Attitudes and Sense of Responsibility of University Students toward Their Aging Parents in Japan and Korea

  •  Dongqing Chen    
  •  Yoko Hosoe    


The purpose of this study was to clarify the relationship between industrialization and attitudes of students toward their aging parents in two different cultures. The self administered questionnaires were given to students in summer 1986 and 1998, 1999. The 1986 sample consisted of 567 students from 7 universities in Tokyo, 511 students from 8 universities in Seoul. The 1999 sample consisted of 731 students from 7 universities in Tokyo, and in 1998 415 students from 5 universities Seoul.
Though Japan and Korea made a rapid growth of economy, these countries have the common tradition of Confucianism, social norms and cultural values concerning to their aging parents.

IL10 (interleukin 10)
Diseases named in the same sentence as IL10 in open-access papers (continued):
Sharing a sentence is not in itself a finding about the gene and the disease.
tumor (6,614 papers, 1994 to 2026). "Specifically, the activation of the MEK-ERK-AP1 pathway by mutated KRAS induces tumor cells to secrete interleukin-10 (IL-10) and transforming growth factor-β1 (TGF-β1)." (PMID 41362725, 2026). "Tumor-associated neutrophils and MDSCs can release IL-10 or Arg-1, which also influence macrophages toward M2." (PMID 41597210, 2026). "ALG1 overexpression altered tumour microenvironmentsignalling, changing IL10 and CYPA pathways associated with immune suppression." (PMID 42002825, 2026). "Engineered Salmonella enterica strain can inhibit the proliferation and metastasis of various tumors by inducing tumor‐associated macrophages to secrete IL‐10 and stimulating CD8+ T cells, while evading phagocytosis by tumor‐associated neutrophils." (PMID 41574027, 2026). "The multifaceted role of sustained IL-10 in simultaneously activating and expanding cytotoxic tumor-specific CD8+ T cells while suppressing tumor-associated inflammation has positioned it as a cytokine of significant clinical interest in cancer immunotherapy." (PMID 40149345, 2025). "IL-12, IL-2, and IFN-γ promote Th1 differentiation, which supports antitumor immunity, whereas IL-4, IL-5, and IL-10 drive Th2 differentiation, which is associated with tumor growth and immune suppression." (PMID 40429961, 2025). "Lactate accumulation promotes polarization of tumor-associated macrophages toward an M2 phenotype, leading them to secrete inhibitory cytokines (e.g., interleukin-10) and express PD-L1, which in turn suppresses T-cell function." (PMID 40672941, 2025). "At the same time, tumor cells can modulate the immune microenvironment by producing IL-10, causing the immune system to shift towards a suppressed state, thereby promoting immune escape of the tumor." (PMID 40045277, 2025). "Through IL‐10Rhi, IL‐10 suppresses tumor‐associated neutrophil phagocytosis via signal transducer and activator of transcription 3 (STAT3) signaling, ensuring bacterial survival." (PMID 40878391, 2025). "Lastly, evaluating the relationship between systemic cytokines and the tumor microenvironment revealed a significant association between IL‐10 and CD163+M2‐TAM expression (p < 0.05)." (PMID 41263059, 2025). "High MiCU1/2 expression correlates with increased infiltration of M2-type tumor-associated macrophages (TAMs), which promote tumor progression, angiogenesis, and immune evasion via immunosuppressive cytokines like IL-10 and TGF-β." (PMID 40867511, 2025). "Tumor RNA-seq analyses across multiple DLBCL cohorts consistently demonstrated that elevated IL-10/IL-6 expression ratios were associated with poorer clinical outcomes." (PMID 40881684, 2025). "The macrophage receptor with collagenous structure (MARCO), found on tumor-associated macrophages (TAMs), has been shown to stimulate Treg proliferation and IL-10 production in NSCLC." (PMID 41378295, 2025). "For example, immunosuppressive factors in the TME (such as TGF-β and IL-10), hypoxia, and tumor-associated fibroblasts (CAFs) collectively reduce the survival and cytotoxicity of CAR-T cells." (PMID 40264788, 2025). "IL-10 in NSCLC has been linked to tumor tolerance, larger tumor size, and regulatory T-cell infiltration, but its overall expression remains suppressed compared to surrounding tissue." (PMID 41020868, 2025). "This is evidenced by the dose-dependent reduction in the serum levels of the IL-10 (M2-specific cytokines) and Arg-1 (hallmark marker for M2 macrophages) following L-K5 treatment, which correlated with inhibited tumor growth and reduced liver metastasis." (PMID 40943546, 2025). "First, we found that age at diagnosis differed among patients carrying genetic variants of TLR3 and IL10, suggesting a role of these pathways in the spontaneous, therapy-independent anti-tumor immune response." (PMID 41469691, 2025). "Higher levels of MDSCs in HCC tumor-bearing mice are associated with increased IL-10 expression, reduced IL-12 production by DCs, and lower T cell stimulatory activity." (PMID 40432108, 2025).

The attitudes toward financial and physical support are related to personal experiences in 1986 and 1998, 1999. In Japan, those who were satisfied with family relations showed more willingness to support their parents financially or physically if they became dependent. But in Korea those who had often been told to provide filial piety tended to show favorable attitudes toward filial piety, and willingness to give financial support and care for the bed-ridden parents.
The favorable attitude toward filial piety was significantly associated with the willingness to provide financial and physical support to the parents. However, it is difficult to say which is the cause and which is the effect. Those who are favorable toward filial piety tend to show a strong sense of responsibility toward their parents, but in turn, those who have a strong sense of filial responsibility will show favorable attitude toward filial piety.

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